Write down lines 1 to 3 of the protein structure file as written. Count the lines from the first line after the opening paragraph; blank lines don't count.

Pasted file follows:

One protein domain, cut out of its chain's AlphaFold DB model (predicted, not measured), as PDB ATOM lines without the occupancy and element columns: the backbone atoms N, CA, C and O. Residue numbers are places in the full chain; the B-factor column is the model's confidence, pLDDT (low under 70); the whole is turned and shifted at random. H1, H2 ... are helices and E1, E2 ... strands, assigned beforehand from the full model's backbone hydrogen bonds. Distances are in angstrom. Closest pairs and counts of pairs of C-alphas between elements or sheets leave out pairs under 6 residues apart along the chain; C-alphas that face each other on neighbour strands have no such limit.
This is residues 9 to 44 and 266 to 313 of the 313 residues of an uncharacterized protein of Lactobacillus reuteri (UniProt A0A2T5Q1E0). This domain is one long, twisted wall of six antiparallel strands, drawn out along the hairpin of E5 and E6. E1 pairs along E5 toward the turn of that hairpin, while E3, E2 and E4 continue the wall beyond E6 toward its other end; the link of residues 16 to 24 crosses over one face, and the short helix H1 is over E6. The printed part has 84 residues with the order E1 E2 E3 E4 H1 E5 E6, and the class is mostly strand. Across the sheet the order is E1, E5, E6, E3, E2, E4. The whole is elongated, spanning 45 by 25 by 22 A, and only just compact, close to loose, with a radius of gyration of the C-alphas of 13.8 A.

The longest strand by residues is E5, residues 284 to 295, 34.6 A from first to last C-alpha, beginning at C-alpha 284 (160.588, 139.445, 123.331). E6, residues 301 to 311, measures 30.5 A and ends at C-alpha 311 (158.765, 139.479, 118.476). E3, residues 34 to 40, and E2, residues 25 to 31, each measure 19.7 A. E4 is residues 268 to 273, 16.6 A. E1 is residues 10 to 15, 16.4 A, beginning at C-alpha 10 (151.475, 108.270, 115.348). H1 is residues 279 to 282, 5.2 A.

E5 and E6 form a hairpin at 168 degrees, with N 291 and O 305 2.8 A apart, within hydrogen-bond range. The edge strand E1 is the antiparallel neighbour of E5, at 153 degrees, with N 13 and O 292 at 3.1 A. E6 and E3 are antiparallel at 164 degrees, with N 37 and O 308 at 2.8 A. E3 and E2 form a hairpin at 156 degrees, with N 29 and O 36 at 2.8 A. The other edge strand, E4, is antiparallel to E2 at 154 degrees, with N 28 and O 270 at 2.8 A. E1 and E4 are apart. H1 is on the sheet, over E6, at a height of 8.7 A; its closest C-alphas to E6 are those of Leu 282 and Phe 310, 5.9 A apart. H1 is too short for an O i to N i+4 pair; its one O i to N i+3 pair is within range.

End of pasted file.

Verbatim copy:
This is residues 9 to 44 and 266 to 313 of the 313 residues of an uncharacterized protein of Lactobacillus reuteri (UniProt A0A2T5Q1E0). This domain is one long, twisted wall of six antiparallel strands, drawn out along the hairpin of E5 and E6. E1 pairs along E5 toward the turn of that hairpin, while E3, E2 and E4 continue the wall beyond E6 toward its other end; the link of residues 16 to 24 crosses over one face, and the short helix H1 is over E6. The printed part has 84 residues with the order E1 E2 E3 E4 H1 E5 E6, and the class is mostly strand. Across the sheet the order is E1, E5, E6, E3, E2, E4. The whole is elongated, spanning 45 by 25 by 22 A, and only just compact, close to loose, with a radius of gyration of the C-alphas of 13.8 A.

The longest strand by residues is E5, residues 284 to 295, 34.6 A from first to last C-alpha, beginning at C-alpha 284 (160.588, 139.445, 123.331). E6, residues 301 to 311, measures 30.5 A and ends at C-alpha 311 (158.765, 139.479, 118.476). E3, residues 34 to 40, and E2, residues 25 to 31, each measure 19.7 A. E4 is residues 268 to 273, 16.6 A. E1 is residues 10 to 15, 16.4 A, beginning at C-alpha 10 (151.475, 108.270, 115.348). H1 is residues 279 to 282, 5.2 A.

E5 and E6 form a hairpin at 168 degrees, with N 291 and O 305 2.8 A apart, within hydrogen-bond range. The edge strand E1 is the antiparallel neighbour of E5, at 153 degrees, with N 13 and O 292 at 3.1 A. E6 and E3 are antiparallel at 164 degrees, with N 37 and O 308 at 2.8 A. E3 and E2 form a hairpin at 156 degrees, with N 29 and O 36 at 2.8 A. The other edge strand, E4, is antiparallel to E2 at 154 degrees, with N 28 and O 270 at 2.8 A. E1 and E4 are apart. H1 is on the sheet, over E6, at a height of 8.7 A; its closest C-alphas to E6 are those of Leu 282 and Phe 310, 5.9 A apart. H1 is too short for an O i to N i+4 pair; its one O i to N i+3 pair is within range.